• valley person

            If you currently have private insurance that you buy on the open market or if you get it through an employer, then you have not been “include” in Obamacare except to the extent you might qualify for some help paying your premiums. Obamacare made 3 main changes:

            1) It requires everyone to chip something in for insurance. No more free riders.
            2) It requires states to create insurance pools with minimum standards from which individuals and small businesses can choose which policy to purchase. (it also gives states the option to try something different as long as they can achieve comparable results).
            3) It expands Medicaid eligibility.   Or as you say, help for those who truly need it.

            I don’t know what you mean by “overloading the rolls.” Health care economists all say having everyone in the pool will lower overall costs.

            Obamacare is not “free” except for the desperately poor. And anyway no one over uses chemo or dialysis or heart surgery because it isn’t costing them out of pocket. People may go to more checkups if they don’t pay directly, but who cares? That is low cost and useful for catching things before they get to be a more expensive problem.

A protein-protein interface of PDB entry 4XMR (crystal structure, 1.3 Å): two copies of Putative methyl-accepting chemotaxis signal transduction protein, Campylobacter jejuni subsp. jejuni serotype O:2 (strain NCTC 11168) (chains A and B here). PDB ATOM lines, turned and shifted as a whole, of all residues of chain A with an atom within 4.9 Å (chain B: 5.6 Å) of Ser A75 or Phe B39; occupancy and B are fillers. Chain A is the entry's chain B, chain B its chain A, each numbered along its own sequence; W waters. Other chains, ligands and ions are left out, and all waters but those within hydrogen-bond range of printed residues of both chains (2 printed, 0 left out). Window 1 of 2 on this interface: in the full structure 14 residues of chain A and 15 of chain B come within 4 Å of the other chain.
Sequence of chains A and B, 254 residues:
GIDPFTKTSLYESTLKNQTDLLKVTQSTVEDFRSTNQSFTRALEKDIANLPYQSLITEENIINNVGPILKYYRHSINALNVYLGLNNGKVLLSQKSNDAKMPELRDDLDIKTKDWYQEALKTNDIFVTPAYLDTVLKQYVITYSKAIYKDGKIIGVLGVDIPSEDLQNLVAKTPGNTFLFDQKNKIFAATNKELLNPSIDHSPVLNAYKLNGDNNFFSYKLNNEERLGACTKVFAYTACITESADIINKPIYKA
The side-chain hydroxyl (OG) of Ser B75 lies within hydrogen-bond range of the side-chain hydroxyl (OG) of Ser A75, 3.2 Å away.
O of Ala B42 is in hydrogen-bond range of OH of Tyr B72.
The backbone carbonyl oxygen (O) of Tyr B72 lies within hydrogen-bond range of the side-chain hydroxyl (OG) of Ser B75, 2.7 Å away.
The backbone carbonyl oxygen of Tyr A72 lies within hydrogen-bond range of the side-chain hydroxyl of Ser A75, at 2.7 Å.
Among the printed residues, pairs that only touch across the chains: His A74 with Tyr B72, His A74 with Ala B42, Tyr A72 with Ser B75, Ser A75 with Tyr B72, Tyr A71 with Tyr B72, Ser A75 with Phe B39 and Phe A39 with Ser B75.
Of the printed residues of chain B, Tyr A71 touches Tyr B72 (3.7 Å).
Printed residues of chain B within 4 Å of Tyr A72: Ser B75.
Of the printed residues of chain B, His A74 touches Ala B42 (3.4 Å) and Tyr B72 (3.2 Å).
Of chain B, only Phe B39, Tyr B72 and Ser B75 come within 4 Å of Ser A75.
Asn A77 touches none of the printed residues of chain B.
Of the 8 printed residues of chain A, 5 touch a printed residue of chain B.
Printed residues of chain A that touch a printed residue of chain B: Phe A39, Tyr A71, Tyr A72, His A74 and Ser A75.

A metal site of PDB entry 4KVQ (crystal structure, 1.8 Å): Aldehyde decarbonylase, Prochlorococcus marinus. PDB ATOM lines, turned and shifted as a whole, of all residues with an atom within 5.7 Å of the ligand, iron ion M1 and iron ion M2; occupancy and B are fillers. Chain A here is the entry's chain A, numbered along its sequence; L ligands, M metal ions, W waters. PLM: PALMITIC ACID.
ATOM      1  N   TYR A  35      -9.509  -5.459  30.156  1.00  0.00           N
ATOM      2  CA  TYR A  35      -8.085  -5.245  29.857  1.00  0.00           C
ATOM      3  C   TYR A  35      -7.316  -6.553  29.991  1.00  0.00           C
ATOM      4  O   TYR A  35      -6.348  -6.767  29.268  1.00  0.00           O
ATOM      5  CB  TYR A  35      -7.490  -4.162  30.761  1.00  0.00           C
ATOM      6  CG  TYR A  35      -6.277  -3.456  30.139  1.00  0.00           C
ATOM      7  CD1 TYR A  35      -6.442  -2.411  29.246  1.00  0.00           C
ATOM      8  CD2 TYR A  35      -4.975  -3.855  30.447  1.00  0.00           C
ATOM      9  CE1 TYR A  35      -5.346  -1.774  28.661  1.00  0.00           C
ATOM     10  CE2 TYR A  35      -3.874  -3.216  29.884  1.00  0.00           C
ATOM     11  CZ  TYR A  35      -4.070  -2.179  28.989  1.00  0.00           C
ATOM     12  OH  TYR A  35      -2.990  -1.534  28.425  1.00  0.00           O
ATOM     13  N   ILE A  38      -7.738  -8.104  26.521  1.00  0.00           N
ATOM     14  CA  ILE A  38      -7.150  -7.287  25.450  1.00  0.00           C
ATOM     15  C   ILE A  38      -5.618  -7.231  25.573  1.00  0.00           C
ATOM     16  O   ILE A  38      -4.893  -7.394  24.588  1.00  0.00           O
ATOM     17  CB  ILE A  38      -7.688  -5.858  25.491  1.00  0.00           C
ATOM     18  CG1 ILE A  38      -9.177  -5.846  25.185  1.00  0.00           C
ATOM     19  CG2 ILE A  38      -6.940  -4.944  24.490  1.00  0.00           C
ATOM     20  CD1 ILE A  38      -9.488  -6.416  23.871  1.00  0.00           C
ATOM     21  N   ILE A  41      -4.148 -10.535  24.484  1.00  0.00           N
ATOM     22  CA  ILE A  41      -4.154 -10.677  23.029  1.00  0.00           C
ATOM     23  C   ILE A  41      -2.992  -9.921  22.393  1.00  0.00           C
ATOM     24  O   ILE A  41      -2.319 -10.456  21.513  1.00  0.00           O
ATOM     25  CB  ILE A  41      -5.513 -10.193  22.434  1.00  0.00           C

We are careful about what we legislate. It took 50 years of effort before this nation finally got a comprehensive health care law. It took a solid year of hearings, debate, votes, more hearings, more votes, more debate, and so forth before the Obamacare bill passed.

          • Deborah

            “…to the extent you might qualify for some help paying your premiums.”   I don’t need or want the gov’t to force its ‘help’ on me to pay premiums!  We can pay our own bills!    “…requires everyone to chip in…etc.’     Well, we’ll get to try these things out here in Oregon.   It will be interesting to see.   Ditto your #2 assertion.    “#3…expands Medicaid eligibilty”      
            All at cost to taxpayers, the government’s ATM machine.   Again, WHO defines who needs it and who doesn’t?